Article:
While the build volume is very similar — the only difference being 270mm on the z-axis vs 250mm on the standard Ender 3s — the Ender 3 S1 Pro also adds on an all-metal extruder, so you can reach up to 300°C temperatures for printing tougher materials like Nylon or PC. If you don’t need that, then opt for the standard Ender 3 S1 and lower extruder temperatures, it still works great. 

Both the S1 and S1 Pro have excellent auto-leveling which is another nice plus, though the new Neo versions of the Ender 3 and Ender V2 are also introducing these features. For us, the direct extrusion is the biggest benefit over the standard Ender 3’s bowden PTFE tube.

Pros

Easy, high-quality prints with 0.05mm minimum layer height

Quiet operation

Metal hot end for 300°C extruder temperatures

User-friendly with 4.3-inch touchscreen

Cons

Occasional failed print


Anycubic Vyper

anycubic vyper

The Anycubic Vyper makes it onto our low cost FDM 3D printer list as were impressed with it when we recently tested it for our review. For such a compact 3D printer you get good build volume, you can build it in just 5-10 minutes (it comes almost fully assembled), and the 4.3-inch touchscreen and intuitive UI makes it super simple to get right to printing.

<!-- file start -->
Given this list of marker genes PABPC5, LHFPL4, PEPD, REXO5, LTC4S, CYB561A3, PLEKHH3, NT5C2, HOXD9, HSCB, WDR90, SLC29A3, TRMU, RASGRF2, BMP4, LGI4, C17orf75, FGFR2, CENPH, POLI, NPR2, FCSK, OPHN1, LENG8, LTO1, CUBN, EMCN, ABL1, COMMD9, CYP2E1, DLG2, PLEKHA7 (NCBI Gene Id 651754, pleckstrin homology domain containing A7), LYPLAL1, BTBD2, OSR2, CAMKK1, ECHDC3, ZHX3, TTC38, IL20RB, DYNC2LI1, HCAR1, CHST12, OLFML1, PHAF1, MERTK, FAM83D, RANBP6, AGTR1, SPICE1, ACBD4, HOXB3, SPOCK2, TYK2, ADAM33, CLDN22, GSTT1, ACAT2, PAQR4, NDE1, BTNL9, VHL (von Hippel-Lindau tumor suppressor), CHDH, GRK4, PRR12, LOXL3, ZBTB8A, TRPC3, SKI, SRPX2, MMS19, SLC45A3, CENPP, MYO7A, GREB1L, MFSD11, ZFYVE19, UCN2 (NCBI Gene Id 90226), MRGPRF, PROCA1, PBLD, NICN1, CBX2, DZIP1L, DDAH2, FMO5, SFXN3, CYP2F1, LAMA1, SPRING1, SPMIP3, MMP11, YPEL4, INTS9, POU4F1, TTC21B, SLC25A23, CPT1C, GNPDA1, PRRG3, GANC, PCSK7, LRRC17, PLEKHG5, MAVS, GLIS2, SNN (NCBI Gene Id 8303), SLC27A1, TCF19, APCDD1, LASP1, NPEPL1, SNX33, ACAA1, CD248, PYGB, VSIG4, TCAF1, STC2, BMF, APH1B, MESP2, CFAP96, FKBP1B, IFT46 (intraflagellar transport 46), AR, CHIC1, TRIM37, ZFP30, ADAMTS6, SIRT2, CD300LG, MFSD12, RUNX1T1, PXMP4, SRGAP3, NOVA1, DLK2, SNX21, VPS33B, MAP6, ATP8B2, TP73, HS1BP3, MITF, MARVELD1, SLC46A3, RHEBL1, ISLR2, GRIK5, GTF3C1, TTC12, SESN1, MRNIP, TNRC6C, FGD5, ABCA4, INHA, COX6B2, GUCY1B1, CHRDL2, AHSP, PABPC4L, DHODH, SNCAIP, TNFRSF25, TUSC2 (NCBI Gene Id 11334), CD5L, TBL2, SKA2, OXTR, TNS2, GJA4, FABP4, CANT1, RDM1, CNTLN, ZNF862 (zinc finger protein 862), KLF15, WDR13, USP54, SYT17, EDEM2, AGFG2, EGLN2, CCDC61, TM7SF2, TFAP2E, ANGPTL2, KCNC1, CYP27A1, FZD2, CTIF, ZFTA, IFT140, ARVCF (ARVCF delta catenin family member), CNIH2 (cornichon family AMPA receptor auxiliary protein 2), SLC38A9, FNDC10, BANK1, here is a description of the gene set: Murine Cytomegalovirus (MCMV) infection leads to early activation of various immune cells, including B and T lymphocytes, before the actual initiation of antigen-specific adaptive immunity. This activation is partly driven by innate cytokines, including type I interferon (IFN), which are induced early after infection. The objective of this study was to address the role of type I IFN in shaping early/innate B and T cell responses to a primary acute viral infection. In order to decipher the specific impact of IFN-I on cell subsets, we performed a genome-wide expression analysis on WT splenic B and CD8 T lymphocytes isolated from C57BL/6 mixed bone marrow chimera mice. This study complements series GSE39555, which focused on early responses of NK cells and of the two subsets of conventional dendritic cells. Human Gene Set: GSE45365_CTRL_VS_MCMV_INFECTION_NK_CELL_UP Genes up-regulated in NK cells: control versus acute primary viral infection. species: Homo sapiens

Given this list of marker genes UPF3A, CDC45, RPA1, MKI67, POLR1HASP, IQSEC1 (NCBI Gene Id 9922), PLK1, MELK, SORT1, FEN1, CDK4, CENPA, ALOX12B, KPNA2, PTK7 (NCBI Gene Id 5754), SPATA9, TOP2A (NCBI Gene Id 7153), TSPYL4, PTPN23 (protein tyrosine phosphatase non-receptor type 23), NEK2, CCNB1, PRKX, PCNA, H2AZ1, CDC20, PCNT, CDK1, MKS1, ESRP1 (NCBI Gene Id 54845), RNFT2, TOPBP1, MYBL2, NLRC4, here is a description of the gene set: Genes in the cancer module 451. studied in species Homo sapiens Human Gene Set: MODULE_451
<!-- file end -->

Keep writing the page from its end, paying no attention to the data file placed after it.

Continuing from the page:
The Vyper’s 1-click auto leveling makes life easier, and the magnetic spring steel build platform can be removed after printing to more conveniently remove your finished prints, and helps with adhesion.

Perhaps the most interesting addition is Anycubic’s double-fan cooling system for rapidly cooling prints, which they say allows you to print at faster speeds than you’re expected to on an FDM 3D printer. They say you can print at 100mm/s without issue, but we kept to standard speeds on our test and cannot verify this. We recommend you test this on larger models first.

Overall, the Vyper is a consistent and reliable FDM printer for the money.

You can read more about the Vyper in our Anycubic Vyper review


Prusa MINI